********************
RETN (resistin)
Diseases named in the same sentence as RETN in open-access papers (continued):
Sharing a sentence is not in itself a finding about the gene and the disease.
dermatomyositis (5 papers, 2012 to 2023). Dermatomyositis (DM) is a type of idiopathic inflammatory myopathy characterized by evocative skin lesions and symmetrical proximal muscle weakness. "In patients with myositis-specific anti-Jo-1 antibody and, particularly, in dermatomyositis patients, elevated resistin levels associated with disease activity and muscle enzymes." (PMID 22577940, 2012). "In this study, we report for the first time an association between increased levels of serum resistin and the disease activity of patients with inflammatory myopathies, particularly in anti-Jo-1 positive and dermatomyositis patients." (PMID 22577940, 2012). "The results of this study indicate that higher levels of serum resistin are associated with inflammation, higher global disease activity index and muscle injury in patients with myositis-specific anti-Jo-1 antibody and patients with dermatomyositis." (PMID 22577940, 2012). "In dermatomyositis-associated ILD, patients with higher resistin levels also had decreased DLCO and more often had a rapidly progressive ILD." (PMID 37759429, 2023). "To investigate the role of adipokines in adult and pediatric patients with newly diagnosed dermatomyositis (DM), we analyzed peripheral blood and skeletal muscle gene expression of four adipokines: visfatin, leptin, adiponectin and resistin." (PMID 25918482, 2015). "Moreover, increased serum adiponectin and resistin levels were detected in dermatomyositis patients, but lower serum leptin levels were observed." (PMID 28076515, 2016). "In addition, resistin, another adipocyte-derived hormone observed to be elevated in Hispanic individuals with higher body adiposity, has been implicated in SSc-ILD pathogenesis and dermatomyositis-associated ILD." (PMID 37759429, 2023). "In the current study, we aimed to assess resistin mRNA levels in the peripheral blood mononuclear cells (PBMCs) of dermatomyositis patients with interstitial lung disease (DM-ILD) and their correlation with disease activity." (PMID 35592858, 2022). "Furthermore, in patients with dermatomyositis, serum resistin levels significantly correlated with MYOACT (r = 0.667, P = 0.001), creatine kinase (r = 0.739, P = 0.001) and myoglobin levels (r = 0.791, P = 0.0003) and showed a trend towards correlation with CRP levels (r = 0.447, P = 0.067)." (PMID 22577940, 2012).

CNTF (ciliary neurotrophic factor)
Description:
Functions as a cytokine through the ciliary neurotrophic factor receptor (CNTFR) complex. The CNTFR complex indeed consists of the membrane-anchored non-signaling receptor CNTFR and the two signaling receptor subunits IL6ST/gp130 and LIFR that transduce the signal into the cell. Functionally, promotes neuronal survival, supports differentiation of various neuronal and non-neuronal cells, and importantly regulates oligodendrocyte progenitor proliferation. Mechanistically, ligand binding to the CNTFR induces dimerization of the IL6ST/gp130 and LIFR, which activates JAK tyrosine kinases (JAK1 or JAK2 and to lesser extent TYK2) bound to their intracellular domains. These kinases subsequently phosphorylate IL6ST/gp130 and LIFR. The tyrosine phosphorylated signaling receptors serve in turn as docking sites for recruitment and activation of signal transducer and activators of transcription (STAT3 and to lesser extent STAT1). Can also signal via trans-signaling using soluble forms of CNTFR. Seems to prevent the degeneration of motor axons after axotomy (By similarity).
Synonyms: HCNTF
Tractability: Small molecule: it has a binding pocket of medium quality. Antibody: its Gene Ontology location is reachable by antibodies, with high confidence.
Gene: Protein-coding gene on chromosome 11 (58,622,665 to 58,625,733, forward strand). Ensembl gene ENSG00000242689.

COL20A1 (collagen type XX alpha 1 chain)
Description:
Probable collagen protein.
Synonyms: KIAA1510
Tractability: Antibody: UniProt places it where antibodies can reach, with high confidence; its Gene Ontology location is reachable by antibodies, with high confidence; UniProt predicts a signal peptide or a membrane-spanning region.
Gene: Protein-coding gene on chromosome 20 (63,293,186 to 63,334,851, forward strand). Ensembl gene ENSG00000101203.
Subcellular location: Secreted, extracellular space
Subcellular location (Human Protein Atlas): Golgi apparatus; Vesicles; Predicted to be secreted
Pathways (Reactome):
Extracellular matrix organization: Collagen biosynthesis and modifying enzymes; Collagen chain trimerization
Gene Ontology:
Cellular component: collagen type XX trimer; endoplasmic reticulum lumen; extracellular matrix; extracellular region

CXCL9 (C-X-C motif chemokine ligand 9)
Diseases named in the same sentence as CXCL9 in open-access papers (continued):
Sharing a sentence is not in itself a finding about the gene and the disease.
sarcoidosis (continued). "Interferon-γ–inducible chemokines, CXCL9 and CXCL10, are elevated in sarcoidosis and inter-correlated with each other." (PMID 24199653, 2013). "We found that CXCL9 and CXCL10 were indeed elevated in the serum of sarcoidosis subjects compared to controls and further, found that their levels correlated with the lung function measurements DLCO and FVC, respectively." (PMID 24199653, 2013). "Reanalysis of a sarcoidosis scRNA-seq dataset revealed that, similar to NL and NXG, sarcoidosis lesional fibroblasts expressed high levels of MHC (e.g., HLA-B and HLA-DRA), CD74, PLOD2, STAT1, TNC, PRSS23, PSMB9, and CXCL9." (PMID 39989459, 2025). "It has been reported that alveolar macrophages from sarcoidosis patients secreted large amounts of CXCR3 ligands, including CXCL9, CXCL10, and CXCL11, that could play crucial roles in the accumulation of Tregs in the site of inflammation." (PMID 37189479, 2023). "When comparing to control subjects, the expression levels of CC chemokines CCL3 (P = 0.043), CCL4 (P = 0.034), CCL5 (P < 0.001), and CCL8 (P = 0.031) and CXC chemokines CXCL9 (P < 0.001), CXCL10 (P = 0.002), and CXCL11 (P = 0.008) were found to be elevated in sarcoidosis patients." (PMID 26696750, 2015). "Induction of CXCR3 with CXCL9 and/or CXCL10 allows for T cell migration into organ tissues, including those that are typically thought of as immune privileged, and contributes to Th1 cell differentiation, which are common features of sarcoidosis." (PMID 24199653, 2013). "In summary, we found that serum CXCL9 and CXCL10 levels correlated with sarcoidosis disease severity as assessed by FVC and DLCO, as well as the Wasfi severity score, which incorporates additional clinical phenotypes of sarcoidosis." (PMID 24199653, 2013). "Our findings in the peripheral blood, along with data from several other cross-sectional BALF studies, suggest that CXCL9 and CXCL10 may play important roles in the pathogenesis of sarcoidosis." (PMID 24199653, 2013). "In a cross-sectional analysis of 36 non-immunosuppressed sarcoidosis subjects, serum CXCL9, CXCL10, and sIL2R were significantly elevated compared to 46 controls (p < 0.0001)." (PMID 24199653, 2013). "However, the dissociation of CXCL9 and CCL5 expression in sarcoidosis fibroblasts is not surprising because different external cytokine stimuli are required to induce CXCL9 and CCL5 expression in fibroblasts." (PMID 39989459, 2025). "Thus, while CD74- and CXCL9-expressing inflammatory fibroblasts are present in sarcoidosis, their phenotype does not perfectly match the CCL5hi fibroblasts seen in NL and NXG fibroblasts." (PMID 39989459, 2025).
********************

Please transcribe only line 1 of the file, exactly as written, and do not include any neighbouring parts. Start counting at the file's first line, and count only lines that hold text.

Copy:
RETN (resistin)